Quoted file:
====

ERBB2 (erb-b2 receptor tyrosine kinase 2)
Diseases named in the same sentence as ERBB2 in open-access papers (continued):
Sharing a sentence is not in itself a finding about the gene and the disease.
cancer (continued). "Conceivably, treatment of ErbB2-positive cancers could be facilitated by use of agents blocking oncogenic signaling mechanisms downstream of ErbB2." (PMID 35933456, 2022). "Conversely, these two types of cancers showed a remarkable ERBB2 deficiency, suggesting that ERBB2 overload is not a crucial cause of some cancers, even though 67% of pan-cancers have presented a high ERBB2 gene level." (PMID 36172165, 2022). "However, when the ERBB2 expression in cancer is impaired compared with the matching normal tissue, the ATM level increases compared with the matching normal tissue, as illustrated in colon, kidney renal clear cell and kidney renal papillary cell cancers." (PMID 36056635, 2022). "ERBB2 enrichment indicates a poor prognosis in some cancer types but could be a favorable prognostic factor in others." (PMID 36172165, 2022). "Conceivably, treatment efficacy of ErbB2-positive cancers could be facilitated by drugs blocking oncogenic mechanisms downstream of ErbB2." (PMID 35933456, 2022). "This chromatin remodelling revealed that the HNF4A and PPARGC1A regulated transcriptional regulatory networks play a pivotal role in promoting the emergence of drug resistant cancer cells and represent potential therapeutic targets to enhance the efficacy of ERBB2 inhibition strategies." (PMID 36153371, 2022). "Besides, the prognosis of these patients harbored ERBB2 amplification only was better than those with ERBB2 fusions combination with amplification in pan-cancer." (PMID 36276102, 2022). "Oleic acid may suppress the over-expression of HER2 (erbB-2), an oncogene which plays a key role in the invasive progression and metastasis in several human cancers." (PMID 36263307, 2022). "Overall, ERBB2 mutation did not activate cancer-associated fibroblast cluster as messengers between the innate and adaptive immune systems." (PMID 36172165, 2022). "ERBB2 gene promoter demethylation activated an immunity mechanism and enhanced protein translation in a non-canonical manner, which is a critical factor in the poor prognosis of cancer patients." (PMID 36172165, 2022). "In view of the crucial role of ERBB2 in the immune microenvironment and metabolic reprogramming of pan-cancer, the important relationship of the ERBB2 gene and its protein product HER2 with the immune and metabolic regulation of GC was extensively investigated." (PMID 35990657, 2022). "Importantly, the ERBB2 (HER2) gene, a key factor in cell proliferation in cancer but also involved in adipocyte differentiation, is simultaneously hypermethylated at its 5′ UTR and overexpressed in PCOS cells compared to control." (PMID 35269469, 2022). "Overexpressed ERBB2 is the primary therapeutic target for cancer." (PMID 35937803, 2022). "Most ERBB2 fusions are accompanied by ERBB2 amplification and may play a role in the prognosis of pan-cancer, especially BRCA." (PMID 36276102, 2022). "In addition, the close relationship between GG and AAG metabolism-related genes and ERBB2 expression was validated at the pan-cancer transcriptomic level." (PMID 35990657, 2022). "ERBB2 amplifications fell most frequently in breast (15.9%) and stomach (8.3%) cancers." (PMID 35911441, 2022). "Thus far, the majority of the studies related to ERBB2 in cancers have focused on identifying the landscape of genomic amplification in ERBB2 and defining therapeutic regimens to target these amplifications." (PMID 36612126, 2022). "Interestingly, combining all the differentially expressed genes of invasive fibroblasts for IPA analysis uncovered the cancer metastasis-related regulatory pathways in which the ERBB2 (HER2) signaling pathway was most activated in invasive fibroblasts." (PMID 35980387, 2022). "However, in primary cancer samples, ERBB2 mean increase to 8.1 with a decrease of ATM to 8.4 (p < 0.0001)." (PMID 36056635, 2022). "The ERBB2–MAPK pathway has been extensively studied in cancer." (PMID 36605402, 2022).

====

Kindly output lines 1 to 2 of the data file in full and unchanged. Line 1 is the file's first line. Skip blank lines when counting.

ERBB2 (erb-b2 receptor tyrosine kinase 2)
Diseases named in the same sentence as ERBB2 in open-access papers (continued):